Syrian Regime Firing Iranian-Made Missiles at Rebels
The Syrian regime this week fired at least two Iranian-made, short-range ballistic missiles in what appears to be an effort to more precisely target Syrian rebels, two U.S. military officials told CNN on Friday.
According to the officials, the regime used Fateh A-110 missiles which are more accurate than the older Scud variants that Syrian government forces have used in recent weeks.
The Fateh trades range for accuracy. It can travel about 125 miles, while the Scud can go about 185 miles. But the Fateh has a "circular error probable" or - CEP - of 330 feet, while the Scud's CEP is 1,480 feet. CEP is defined as the radius of a circle in which half of a missile's lethal payload falls and is the standard measure of a missile's accuracy.
The U.S. military officials declined to be identified because of the sensitive nature of the information. The Iranian government has not commented on the issue, but in the past it had confirmed sending troops to support President Bashar Al-Assad in his battle against rebels.
Iranian President Mahmoud Ahmadinejad personally sanctioned the dispatch of the experienced officers to ensure that the Assad regime survives the threat to its survival.
Last week, NATO chief Anders Fogh Rasmussen confirmed the Syrian army's use of Scud-type missiles against rebels, saying it was an act of desperation.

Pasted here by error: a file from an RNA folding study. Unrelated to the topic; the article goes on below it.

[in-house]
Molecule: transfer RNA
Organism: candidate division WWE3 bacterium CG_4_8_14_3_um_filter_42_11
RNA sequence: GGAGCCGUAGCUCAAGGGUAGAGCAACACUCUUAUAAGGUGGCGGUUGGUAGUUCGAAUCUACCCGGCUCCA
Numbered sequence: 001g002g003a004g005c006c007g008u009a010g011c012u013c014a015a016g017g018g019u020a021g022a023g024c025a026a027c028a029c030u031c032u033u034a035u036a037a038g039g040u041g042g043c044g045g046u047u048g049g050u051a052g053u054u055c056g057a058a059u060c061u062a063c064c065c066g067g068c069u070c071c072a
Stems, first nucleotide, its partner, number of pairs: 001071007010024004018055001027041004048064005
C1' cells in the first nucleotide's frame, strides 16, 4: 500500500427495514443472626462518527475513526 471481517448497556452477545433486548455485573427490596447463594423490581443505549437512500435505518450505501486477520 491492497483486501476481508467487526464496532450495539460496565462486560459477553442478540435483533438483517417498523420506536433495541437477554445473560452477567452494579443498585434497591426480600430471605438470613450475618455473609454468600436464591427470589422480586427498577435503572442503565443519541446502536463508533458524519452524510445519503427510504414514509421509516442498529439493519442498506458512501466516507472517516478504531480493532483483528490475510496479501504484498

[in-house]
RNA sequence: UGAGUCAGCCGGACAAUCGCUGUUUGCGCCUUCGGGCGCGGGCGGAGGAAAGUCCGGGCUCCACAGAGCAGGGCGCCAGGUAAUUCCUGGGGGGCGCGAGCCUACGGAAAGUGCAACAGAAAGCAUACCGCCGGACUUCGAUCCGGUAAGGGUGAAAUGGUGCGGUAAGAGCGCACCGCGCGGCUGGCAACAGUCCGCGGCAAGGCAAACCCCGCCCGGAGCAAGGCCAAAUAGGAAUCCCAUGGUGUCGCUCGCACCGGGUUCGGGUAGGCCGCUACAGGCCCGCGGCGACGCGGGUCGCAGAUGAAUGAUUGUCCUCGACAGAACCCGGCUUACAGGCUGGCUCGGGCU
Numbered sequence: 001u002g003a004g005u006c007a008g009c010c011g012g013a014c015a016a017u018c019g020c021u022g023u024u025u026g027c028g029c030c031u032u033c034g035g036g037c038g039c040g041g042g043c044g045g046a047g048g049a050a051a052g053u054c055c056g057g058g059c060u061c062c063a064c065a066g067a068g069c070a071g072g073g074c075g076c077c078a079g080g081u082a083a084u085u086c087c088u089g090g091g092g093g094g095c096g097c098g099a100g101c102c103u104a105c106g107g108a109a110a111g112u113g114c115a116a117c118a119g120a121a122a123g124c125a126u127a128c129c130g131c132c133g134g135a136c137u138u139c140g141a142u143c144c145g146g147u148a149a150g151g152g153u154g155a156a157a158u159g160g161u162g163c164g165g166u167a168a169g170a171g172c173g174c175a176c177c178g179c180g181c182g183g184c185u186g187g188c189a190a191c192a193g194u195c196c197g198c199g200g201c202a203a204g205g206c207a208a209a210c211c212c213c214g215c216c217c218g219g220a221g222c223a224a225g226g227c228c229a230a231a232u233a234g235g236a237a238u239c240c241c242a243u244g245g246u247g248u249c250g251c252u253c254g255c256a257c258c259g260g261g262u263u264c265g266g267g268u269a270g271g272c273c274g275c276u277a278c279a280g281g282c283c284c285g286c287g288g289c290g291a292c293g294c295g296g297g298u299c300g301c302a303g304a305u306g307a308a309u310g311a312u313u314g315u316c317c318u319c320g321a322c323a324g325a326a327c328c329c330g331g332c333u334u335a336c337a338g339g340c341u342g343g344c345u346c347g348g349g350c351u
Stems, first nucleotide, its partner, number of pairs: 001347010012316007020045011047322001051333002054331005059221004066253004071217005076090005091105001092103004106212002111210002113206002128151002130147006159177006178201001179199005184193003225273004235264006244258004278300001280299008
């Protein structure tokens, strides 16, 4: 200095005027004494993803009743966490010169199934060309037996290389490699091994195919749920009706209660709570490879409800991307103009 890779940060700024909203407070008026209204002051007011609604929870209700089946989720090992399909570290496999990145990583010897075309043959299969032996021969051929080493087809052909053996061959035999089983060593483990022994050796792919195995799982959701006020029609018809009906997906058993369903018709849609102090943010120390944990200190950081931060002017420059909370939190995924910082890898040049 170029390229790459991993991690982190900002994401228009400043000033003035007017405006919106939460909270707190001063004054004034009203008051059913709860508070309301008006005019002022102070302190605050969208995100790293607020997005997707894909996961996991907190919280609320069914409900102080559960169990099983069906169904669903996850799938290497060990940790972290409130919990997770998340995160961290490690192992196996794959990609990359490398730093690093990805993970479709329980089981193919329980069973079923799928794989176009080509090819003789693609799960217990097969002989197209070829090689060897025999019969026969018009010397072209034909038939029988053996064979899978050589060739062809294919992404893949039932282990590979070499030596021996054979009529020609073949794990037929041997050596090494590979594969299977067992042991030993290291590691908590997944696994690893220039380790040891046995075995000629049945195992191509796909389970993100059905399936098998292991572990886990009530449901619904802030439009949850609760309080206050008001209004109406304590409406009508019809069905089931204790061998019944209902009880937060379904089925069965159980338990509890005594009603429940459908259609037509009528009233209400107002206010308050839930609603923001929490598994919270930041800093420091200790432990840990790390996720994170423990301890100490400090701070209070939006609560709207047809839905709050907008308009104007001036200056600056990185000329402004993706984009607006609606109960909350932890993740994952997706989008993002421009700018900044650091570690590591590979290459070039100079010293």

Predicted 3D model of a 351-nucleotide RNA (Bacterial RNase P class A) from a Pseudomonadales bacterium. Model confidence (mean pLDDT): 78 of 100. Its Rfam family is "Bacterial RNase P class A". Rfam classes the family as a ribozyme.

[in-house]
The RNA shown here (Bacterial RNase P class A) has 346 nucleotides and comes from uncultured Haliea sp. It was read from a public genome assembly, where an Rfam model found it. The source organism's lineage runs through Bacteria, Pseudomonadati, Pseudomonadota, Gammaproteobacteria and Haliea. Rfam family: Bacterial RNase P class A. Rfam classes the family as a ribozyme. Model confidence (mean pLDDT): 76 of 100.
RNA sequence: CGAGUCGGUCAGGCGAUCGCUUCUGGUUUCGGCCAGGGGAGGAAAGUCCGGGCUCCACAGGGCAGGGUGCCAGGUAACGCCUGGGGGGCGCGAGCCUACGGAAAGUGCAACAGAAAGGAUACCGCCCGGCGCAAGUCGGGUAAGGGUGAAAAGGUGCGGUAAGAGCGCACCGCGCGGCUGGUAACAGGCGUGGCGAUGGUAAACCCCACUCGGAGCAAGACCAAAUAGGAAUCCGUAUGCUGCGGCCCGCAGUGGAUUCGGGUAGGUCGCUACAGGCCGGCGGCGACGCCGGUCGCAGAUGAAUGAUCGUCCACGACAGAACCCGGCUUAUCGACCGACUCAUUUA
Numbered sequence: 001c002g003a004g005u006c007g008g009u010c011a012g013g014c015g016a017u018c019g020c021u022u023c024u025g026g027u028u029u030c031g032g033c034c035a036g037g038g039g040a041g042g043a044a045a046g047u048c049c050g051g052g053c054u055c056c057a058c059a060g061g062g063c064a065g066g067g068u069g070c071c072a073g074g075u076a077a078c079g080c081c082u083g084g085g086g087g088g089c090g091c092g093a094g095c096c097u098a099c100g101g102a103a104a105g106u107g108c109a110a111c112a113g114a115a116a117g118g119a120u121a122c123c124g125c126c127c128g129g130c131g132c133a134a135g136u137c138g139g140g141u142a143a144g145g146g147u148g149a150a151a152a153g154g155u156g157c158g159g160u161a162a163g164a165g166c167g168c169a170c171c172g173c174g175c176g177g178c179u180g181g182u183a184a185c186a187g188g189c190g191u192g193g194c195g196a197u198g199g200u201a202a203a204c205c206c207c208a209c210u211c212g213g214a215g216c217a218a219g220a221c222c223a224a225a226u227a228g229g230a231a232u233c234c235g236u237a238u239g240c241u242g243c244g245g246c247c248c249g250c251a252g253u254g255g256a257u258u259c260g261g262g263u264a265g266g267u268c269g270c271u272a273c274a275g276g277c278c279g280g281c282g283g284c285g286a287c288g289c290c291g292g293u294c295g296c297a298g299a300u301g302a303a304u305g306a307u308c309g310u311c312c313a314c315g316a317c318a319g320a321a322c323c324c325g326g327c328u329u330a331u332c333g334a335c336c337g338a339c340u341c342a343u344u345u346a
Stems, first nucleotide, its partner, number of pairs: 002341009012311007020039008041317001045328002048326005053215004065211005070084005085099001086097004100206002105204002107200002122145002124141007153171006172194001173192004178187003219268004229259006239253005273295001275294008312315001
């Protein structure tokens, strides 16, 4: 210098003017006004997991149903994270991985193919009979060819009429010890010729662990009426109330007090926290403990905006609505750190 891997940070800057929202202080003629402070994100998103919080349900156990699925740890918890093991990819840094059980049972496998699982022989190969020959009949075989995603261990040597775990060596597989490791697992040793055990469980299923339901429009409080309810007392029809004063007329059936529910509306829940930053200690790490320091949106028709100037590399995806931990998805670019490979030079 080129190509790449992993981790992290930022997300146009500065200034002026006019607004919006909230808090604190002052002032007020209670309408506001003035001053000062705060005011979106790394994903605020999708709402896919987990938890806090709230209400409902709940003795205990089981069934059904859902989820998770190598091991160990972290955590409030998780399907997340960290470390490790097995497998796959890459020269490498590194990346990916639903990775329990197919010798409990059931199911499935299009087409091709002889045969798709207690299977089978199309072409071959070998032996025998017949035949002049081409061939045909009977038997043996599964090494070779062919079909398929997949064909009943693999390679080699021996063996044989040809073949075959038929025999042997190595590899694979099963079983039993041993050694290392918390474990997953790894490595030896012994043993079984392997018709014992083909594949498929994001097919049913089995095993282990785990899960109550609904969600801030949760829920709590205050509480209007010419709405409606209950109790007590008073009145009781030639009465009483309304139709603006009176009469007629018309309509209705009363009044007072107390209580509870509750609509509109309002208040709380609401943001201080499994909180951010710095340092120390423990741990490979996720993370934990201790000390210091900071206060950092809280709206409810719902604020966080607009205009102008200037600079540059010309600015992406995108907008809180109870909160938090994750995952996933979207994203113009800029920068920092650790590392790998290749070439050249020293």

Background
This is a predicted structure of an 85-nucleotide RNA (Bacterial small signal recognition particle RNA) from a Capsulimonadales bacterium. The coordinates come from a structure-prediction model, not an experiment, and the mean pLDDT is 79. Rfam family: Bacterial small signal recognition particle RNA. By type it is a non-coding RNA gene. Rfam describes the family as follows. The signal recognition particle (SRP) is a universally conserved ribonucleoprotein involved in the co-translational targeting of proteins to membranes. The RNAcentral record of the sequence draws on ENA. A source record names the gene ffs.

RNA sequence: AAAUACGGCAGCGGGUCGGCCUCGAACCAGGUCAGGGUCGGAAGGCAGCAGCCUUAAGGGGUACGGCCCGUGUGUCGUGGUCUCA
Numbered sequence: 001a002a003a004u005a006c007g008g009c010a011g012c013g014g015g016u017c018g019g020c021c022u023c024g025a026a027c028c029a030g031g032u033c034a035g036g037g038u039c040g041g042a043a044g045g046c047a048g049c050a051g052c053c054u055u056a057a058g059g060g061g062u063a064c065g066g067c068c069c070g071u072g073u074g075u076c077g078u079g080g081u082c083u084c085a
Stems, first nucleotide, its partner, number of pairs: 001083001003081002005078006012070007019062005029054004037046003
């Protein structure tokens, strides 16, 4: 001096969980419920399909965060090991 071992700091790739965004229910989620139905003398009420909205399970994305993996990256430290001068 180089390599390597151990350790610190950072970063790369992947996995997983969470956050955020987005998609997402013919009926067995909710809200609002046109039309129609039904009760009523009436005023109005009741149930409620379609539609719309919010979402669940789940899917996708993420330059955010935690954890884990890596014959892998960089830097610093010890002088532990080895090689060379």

"I can confirm that we have detected the launch of Scud-type missiles; we strongly regret that act," Rasmussen said. "I consider it an act of a desperate regime approaching collapse."
CNN reported that the firings of the Iranian Fateh missiles did not reach near Syria's border with Turkey, but the regime's use of ballistic missiles is the reason NATO is planning to send U.S., German and Dutch Patriot missile batteries to Turkish military installations: to protect the southern regions of that NATO ally.
All six Patriot batteries are expected to be in place by the end of January, reported CNN.
A NATO official could not confirm the use of short-range ballistic missiles this week, but said, "The fact that Scud-type missiles were used in Syria emphasizes the need for effective defense protection of our ally Turkey."
"This is why, earlier this month, NATO allies decided to deploy Patriot missiles in Turkey to augment Turkey's air defenses. The deployment, which will start within weeks, is defensive only. Its aim is to deter any threats to and defend and protect the population and territory of Turkey," said the official.
(Arutz Sheva’s North American Desk is keeping you updated until the start of Shabbat in New York. The time posted automatically on all Arutz Sheva articles, however, is Israeli time.)